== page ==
Found the gates ok and then followed where we thought the signs pointed, after a little way, no more signs and we weren't sure if we were on the right track or not. We flagged down a Jag going past, who just waved and keep going, Arsehole!

    The next car a cute little convertible Merc, pulled up for us and yes we were on the right track and would we like a lift. You bet we would, lovely man! Thank goodness, it was still a fair way up to the castle.

    We saw the Jag guy when we got there and Graham made himself know to him. Told him we were only after directions. Ha ha he kept trying to talk to us every time we ran into him.

    Our national trust membership got us free entry, Yah. this castle is 700 years old and what a beauty it is. They had all the staterooms open and volunteers in all the rooms to give you a bit of information, or answer any questions. It was amazing and we throughly enjoyed it, the staterooms, the tower, the dungeon and the gardens.

    We spend about three hours there, which is well above our usual attention span! We'd lost our friendly driver though so had to figure out how to walk back to the boat. Getting direction from one of the gardeners, it seemed like we could walk straight down the hill to town. Wasn't quite that simple, but certainly quicker then following the road!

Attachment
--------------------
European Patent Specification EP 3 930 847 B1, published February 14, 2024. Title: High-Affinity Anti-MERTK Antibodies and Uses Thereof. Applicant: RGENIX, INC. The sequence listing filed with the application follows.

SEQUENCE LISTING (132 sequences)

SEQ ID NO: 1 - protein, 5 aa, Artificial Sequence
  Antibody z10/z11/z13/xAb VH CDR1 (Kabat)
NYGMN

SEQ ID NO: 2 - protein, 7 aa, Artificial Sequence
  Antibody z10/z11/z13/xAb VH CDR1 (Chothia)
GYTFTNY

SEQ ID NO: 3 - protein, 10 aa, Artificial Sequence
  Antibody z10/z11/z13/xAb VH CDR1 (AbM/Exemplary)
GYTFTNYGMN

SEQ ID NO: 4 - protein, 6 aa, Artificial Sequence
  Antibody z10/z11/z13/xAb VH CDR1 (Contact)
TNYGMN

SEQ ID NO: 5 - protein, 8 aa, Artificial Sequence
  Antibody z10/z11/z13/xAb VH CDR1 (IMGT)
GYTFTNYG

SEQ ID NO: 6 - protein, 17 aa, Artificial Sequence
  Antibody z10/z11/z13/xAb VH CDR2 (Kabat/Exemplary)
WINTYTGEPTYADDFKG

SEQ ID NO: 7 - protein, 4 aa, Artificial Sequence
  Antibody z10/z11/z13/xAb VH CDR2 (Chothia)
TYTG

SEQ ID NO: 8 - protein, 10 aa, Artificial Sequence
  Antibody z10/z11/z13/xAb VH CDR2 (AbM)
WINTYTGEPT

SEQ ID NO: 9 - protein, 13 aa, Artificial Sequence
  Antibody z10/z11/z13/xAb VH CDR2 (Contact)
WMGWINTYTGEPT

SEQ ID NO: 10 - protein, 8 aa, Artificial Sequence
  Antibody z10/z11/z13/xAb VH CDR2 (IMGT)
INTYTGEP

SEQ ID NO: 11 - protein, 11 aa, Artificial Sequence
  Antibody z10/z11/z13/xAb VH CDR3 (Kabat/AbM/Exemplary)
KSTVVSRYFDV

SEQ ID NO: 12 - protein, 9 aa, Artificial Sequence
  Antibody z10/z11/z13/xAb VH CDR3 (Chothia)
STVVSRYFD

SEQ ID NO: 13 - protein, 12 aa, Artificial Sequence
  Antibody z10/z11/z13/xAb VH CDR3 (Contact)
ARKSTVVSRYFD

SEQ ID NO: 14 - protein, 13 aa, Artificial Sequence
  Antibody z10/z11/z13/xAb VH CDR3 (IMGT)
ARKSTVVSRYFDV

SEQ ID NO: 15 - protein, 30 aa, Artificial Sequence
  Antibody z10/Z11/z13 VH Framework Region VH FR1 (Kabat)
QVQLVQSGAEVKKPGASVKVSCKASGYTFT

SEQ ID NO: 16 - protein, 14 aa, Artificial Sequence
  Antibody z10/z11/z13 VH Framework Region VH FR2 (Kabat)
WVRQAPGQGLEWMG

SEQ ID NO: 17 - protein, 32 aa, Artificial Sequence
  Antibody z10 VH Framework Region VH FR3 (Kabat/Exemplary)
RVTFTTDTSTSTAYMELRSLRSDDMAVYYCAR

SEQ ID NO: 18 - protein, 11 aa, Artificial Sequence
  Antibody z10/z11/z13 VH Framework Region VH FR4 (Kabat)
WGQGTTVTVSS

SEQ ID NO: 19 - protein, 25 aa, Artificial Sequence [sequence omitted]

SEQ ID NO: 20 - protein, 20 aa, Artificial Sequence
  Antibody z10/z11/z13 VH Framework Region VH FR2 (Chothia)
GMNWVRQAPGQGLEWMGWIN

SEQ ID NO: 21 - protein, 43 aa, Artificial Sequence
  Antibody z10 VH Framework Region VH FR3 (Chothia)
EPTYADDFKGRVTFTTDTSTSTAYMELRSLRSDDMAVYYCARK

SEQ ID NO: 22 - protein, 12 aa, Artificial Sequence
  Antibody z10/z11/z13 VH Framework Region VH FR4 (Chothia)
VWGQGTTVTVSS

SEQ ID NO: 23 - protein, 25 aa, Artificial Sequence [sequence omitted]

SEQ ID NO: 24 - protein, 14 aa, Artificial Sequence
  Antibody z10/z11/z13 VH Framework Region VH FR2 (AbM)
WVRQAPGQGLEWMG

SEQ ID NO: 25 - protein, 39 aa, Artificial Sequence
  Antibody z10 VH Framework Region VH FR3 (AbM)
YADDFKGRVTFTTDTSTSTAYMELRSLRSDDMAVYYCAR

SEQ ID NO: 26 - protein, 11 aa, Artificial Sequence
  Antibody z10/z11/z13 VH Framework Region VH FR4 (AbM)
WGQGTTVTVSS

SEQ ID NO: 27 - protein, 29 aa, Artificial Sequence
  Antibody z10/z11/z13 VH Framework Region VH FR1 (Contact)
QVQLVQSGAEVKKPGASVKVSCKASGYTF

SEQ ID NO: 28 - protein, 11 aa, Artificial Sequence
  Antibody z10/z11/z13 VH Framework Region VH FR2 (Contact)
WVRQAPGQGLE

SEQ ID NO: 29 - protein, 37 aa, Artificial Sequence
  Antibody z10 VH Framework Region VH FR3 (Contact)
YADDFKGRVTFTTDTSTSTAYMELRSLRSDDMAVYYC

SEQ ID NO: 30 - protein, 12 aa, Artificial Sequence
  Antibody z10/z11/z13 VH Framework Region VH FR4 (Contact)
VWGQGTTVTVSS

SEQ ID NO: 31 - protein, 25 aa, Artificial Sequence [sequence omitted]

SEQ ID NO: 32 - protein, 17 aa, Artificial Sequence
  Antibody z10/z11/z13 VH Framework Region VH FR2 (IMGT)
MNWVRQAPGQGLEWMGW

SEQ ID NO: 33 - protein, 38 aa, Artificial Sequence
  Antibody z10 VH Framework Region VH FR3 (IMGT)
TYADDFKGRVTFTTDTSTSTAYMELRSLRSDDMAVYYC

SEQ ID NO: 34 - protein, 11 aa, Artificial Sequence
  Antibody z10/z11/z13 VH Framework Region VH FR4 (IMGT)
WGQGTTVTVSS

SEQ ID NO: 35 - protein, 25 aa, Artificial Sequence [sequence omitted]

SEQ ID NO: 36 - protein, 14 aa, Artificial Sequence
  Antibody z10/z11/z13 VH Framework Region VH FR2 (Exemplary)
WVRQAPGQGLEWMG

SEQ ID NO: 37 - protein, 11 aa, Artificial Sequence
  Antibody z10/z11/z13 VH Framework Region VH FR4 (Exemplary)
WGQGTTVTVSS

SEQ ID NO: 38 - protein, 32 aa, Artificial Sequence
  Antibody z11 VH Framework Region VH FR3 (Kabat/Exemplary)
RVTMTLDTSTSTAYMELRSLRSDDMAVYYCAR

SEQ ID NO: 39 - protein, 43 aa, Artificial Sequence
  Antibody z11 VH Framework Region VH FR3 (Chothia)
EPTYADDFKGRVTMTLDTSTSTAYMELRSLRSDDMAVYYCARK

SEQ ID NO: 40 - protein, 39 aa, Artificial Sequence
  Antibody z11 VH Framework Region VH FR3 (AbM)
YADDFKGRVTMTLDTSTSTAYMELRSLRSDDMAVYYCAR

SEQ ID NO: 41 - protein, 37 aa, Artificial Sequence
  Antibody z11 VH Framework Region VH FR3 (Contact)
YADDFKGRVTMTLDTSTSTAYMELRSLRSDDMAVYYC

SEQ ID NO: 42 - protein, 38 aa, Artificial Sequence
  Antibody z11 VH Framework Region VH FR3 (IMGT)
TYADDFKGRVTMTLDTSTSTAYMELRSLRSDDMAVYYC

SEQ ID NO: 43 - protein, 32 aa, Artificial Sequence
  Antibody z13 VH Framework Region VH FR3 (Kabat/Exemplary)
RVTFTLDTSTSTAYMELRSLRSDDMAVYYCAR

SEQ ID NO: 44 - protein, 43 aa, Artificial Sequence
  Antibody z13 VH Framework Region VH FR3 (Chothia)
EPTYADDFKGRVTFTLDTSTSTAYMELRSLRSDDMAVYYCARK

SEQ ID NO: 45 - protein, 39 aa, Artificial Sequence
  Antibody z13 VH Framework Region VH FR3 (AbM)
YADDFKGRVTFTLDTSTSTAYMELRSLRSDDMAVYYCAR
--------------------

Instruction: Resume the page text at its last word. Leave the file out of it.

Read more

  • Day97

    Chirk Castle, Wales

    August 6, 2018 in the United Kingdom ⋅ ⛅ 64 °F

    Built in 1295 when this area belonged to England, it was a defense against Welsh invasion. Now it belongs to Wales since the border changed. Chirk Castle is remarkable for having been lived in for over 700 years. The current owners use it as a holiday residence, but the public rooms are available to visit.